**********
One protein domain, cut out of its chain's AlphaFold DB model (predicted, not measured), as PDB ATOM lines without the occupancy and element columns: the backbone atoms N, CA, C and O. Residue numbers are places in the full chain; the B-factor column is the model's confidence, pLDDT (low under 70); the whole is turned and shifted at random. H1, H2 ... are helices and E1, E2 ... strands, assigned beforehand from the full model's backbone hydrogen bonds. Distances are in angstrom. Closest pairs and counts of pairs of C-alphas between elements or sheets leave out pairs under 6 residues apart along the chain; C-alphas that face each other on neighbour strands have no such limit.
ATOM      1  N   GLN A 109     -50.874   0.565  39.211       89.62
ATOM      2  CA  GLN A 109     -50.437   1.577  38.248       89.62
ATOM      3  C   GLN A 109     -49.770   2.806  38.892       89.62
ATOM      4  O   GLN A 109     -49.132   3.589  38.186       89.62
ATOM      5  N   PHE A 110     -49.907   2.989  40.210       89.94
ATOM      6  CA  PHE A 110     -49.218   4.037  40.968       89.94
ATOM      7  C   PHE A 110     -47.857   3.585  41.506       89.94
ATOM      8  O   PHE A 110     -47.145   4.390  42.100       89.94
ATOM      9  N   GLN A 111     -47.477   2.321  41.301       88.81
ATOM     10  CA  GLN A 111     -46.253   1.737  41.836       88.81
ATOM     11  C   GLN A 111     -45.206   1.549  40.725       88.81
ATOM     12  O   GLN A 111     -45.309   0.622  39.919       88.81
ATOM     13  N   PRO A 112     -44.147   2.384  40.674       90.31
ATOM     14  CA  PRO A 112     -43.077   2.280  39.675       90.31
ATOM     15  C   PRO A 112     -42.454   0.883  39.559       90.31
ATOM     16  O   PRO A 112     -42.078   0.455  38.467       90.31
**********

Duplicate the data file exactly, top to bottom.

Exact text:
One protein domain, cut out of its chain's AlphaFold DB model (predicted, not measured), as PDB ATOM lines without the occupancy and element columns: the backbone atoms N, CA, C and O. Residue numbers are places in the full chain; the B-factor column is the model's confidence, pLDDT (low under 70); the whole is turned and shifted at random. H1, H2 ... are helices and E1, E2 ... strands, assigned beforehand from the full model's backbone hydrogen bonds. Distances are in angstrom. Closest pairs and counts of pairs of C-alphas between elements or sheets leave out pairs under 6 residues apart along the chain; C-alphas that face each other on neighbour strands have no such limit.
ATOM      1  N   GLN A 109     -50.874   0.565  39.211       89.62
ATOM      2  CA  GLN A 109     -50.437   1.577  38.248       89.62
ATOM      3  C   GLN A 109     -49.770   2.806  38.892       89.62
ATOM      4  O   GLN A 109     -49.132   3.589  38.186       89.62
ATOM      5  N   PHE A 110     -49.907   2.989  40.210       89.94
ATOM      6  CA  PHE A 110     -49.218   4.037  40.968       89.94
ATOM      7  C   PHE A 110     -47.857   3.585  41.506       89.94
ATOM      8  O   PHE A 110     -47.145   4.390  42.100       89.94
ATOM      9  N   GLN A 111     -47.477   2.321  41.301       88.81
ATOM     10  CA  GLN A 111     -46.253   1.737  41.836       88.81
ATOM     11  C   GLN A 111     -45.206   1.549  40.725       88.81
ATOM     12  O   GLN A 111     -45.309   0.622  39.919       88.81
ATOM     13  N   PRO A 112     -44.147   2.384  40.674       90.31
ATOM     14  CA  PRO A 112     -43.077   2.280  39.675       90.31
ATOM     15  C   PRO A 112     -42.454   0.883  39.559       90.31
ATOM     16  O   PRO A 112     -42.078   0.455  38.467       90.31